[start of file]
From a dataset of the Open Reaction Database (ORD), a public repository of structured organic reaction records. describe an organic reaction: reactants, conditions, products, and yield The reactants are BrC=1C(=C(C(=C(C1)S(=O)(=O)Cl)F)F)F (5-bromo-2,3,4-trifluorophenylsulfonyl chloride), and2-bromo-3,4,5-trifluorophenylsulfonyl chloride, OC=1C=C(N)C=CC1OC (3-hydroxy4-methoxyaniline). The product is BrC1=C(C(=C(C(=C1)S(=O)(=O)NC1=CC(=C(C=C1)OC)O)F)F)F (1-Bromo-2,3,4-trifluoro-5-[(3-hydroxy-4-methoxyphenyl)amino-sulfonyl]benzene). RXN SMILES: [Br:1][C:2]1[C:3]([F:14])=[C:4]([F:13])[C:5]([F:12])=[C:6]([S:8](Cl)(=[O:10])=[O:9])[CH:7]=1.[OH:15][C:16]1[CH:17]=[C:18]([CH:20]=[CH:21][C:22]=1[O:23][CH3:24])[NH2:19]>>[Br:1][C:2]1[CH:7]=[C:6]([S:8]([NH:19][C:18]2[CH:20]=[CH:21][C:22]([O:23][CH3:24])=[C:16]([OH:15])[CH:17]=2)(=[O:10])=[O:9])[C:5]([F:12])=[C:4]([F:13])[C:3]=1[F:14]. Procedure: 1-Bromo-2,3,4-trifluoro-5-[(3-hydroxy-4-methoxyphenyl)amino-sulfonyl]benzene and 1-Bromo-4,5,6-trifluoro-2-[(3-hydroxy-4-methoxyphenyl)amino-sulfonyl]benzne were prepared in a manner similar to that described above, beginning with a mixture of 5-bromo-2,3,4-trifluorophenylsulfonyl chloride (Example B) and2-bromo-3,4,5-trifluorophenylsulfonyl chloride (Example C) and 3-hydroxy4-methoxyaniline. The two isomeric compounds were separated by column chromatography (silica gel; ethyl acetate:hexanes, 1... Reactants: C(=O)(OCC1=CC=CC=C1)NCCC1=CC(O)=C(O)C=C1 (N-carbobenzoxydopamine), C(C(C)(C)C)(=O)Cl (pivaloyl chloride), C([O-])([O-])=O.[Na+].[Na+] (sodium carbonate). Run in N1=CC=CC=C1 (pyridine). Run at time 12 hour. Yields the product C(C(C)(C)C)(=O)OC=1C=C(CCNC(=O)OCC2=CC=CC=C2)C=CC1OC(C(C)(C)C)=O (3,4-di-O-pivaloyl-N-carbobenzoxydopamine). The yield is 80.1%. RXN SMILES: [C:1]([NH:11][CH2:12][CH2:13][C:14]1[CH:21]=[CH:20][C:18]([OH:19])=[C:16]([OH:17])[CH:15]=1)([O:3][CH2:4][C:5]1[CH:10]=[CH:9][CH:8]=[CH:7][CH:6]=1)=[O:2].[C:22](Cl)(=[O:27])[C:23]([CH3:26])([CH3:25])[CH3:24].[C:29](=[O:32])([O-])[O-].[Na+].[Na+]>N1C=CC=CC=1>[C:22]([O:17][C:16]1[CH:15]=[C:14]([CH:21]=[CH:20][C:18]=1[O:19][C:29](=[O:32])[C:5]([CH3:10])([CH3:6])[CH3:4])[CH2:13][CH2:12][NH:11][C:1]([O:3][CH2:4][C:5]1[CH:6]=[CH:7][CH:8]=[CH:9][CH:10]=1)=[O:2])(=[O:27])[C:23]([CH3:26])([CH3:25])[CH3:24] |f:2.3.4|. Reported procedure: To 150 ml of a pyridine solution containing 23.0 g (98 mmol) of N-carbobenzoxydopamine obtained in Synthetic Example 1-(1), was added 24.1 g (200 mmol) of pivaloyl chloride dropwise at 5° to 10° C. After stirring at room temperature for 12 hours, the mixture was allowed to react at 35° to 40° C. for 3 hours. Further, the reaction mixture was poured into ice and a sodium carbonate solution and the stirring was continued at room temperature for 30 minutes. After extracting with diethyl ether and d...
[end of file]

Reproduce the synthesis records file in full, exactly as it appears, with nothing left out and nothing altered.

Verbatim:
From a dataset of the Open Reaction Database (ORD), a public repository of structured organic reaction records. describe an organic reaction: reactants, conditions, products, and yield The reactants are BrC=1C(=C(C(=C(C1)S(=O)(=O)Cl)F)F)F (5-bromo-2,3,4-trifluorophenylsulfonyl chloride), and2-bromo-3,4,5-trifluorophenylsulfonyl chloride, OC=1C=C(N)C=CC1OC (3-hydroxy4-methoxyaniline). The product is BrC1=C(C(=C(C(=C1)S(=O)(=O)NC1=CC(=C(C=C1)OC)O)F)F)F (1-Bromo-2,3,4-trifluoro-5-[(3-hydroxy-4-methoxyphenyl)amino-sulfonyl]benzene). RXN SMILES: [Br:1][C:2]1[C:3]([F:14])=[C:4]([F:13])[C:5]([F:12])=[C:6]([S:8](Cl)(=[O:10])=[O:9])[CH:7]=1.[OH:15][C:16]1[CH:17]=[C:18]([CH:20]=[CH:21][C:22]=1[O:23][CH3:24])[NH2:19]>>[Br:1][C:2]1[CH:7]=[C:6]([S:8]([NH:19][C:18]2[CH:20]=[CH:21][C:22]([O:23][CH3:24])=[C:16]([OH:15])[CH:17]=2)(=[O:10])=[O:9])[C:5]([F:12])=[C:4]([F:13])[C:3]=1[F:14]. Procedure: 1-Bromo-2,3,4-trifluoro-5-[(3-hydroxy-4-methoxyphenyl)amino-sulfonyl]benzene and 1-Bromo-4,5,6-trifluoro-2-[(3-hydroxy-4-methoxyphenyl)amino-sulfonyl]benzne were prepared in a manner similar to that described above, beginning with a mixture of 5-bromo-2,3,4-trifluorophenylsulfonyl chloride (Example B) and2-bromo-3,4,5-trifluorophenylsulfonyl chloride (Example C) and 3-hydroxy4-methoxyaniline. The two isomeric compounds were separated by column chromatography (silica gel; ethyl acetate:hexanes, 1... Reactants: C(=O)(OCC1=CC=CC=C1)NCCC1=CC(O)=C(O)C=C1 (N-carbobenzoxydopamine), C(C(C)(C)C)(=O)Cl (pivaloyl chloride), C([O-])([O-])=O.[Na+].[Na+] (sodium carbonate). Run in N1=CC=CC=C1 (pyridine). Run at time 12 hour. Yields the product C(C(C)(C)C)(=O)OC=1C=C(CCNC(=O)OCC2=CC=CC=C2)C=CC1OC(C(C)(C)C)=O (3,4-di-O-pivaloyl-N-carbobenzoxydopamine). The yield is 80.1%. RXN SMILES: [C:1]([NH:11][CH2:12][CH2:13][C:14]1[CH:21]=[CH:20][C:18]([OH:19])=[C:16]([OH:17])[CH:15]=1)([O:3][CH2:4][C:5]1[CH:10]=[CH:9][CH:8]=[CH:7][CH:6]=1)=[O:2].[C:22](Cl)(=[O:27])[C:23]([CH3:26])([CH3:25])[CH3:24].[C:29](=[O:32])([O-])[O-].[Na+].[Na+]>N1C=CC=CC=1>[C:22]([O:17][C:16]1[CH:15]=[C:14]([CH:21]=[CH:20][C:18]=1[O:19][C:29](=[O:32])[C:5]([CH3:10])([CH3:6])[CH3:4])[CH2:13][CH2:12][NH:11][C:1]([O:3][CH2:4][C:5]1[CH:6]=[CH:7][CH:8]=[CH:9][CH:10]=1)=[O:2])(=[O:27])[C:23]([CH3:26])([CH3:25])[CH3:24] |f:2.3.4|. Reported procedure: To 150 ml of a pyridine solution containing 23.0 g (98 mmol) of N-carbobenzoxydopamine obtained in Synthetic Example 1-(1), was added 24.1 g (200 mmol) of pivaloyl chloride dropwise at 5° to 10° C. After stirring at room temperature for 12 hours, the mixture was allowed to react at 35° to 40° C. for 3 hours. Further, the reaction mixture was poured into ice and a sodium carbonate solution and the stirring was continued at room temperature for 30 minutes. After extracting with diethyl ether and d...